|CATEGORY||WITH CAROLINA (’95-’97)||CAREER (’86-’97)|
|Pro Bowl||1X (’96*)||5X (’87, ’88, ’91, ’92, ’96*)|
|All-Pro||1X First-Team (’96)||1X First-Team (’96)|
2X Second-Team (’91-’92)
#4 Luke Kuechly
Luke Kuechly was taken 9th overall by the Panthers in the 2012 NFL Draft. The highly touted all-purpose linebacker out of Boston College became an instant fixture on the team’s defense in his rookie campaign. Kuechly was named the 2012 Defensive Rookie of the Year after posting a league-leading 164 combined tackles and two interceptions. It was immediately apparent that Kuechly was one of the better players at his position in the NFL, and he continued on that track the following season as he was named the 2013 NFL Defensive Player of the Year. In ‘13 Kuechly recorded 156 total tackles, four interceptions, and two sacks. That season, the Panthers were the league’s second-best defense in points per game and total yards allowed with Kuechly serving as the anchor and leader of the unit.
In just eight seasons Kuechly made seven pro bowls, was a five-time first-team All-Pro selection, hauled in 18 interceptions and tallied over one thousand total tackles. Though his career was ultimately a short one due to his retirement after the 2019 season Kuechly made an indelible mark on the franchise, was among the league’s greatest linebackers during his entire tenure, and ends his career with hall of fame credentials.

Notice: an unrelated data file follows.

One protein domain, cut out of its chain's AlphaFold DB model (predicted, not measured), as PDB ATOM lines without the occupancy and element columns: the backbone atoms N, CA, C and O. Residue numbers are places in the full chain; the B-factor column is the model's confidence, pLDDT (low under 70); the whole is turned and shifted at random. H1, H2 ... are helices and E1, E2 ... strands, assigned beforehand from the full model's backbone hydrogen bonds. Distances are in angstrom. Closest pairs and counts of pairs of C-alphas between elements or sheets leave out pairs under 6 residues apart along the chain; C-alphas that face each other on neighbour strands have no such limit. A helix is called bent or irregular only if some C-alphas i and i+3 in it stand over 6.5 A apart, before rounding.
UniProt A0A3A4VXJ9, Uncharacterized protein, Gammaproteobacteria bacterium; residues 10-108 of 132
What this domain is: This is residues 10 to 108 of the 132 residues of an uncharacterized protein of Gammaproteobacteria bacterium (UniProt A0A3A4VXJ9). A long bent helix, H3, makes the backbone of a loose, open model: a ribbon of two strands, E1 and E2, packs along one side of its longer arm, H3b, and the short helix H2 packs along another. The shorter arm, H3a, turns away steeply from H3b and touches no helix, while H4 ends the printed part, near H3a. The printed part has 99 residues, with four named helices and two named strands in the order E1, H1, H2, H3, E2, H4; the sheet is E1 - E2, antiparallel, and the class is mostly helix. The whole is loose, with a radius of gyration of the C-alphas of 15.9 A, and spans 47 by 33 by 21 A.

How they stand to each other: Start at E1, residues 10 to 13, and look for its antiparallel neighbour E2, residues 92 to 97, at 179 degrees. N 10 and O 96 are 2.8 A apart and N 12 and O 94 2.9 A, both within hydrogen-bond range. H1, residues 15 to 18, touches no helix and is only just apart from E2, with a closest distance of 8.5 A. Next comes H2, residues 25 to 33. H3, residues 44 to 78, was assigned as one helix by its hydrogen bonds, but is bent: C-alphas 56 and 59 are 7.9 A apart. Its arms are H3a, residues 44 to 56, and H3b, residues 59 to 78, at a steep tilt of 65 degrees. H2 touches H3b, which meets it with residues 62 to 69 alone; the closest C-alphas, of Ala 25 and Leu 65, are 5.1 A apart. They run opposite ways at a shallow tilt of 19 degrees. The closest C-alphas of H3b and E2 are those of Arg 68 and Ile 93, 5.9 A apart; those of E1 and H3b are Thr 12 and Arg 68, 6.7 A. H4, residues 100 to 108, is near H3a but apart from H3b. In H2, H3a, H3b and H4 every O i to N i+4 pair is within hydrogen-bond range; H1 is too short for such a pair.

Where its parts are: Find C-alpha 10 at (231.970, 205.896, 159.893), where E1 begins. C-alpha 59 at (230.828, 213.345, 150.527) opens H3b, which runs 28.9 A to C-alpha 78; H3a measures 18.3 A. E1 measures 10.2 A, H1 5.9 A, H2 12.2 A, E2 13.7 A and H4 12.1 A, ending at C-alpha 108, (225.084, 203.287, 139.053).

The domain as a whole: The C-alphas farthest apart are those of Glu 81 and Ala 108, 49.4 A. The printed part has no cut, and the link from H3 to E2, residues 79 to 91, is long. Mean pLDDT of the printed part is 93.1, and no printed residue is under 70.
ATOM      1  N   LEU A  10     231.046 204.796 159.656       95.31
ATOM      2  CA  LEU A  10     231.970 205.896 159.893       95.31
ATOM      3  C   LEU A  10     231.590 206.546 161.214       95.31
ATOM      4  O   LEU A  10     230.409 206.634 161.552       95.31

Luke Kuechly Career Stats
|Pro Bowl||7X (’13*-’19)|
|All-Pro||5X First-Team (’13*-’15, ’17-’18) |
2X Second-Team (’16, ’19)
#3 Cam Newton
Cam Newton was selected by the Panthers first overall in the 2011 NFL Draft. The expectation was that the Auburn product would become a franchise quarterback for years to come, and would lead the team to the Super Bowl. In his rookie season Newton was selected to the Pro Bowl and earned ‘Rookie of the Year’ honors, completing 60% of his passes for over 4,000 yards and 21 touchdowns. The Panthers finished just 6-10, but it was apparent they had an emerging talent under center. His most accomplished season came in 2015 as he led Carolina to a 15-1 record and an appearance in Super Bowl 50, the team’s second ever appearance in the big game and first since 2003. That year, Newton won the NFL MVP Award as he combined for 45 total touchdowns. The Panthers lost to Denver, however, 24-10 on the big stage.
From 2011-2019 Newton threw 182 touchdowns and ran for another 58 scores. He passed for over 29,000 yards and totaled nearly 5,000 yards rushing, establishing himself as one of the best dual threat quarterbacks of his generation, perhaps all time. He holds several franchise records to go along with his accolades. The three-time pro bowler went 68-55-1 during his time in Carolina before signing with the New England Patriots ahead of the 2020 season. Because of his individual accomplishments, his overall impact on the sport and the organization, as well as his ability to lead the team to another Super Bowl, Newton goes down as one of the greatest to ever suit up for the Panthers.
Cam Newton Career Stats
|CATEGORY||WITH CAROLINA (’11-’19)||CAREER (’11-PRESENT)|
|Pro Bowl||3X (’11, ’13, ’15)||3X (’11, ’13, ’15)|
|All Pro||1X (’15)*||1X (’15)*|
#2 Julius Peppers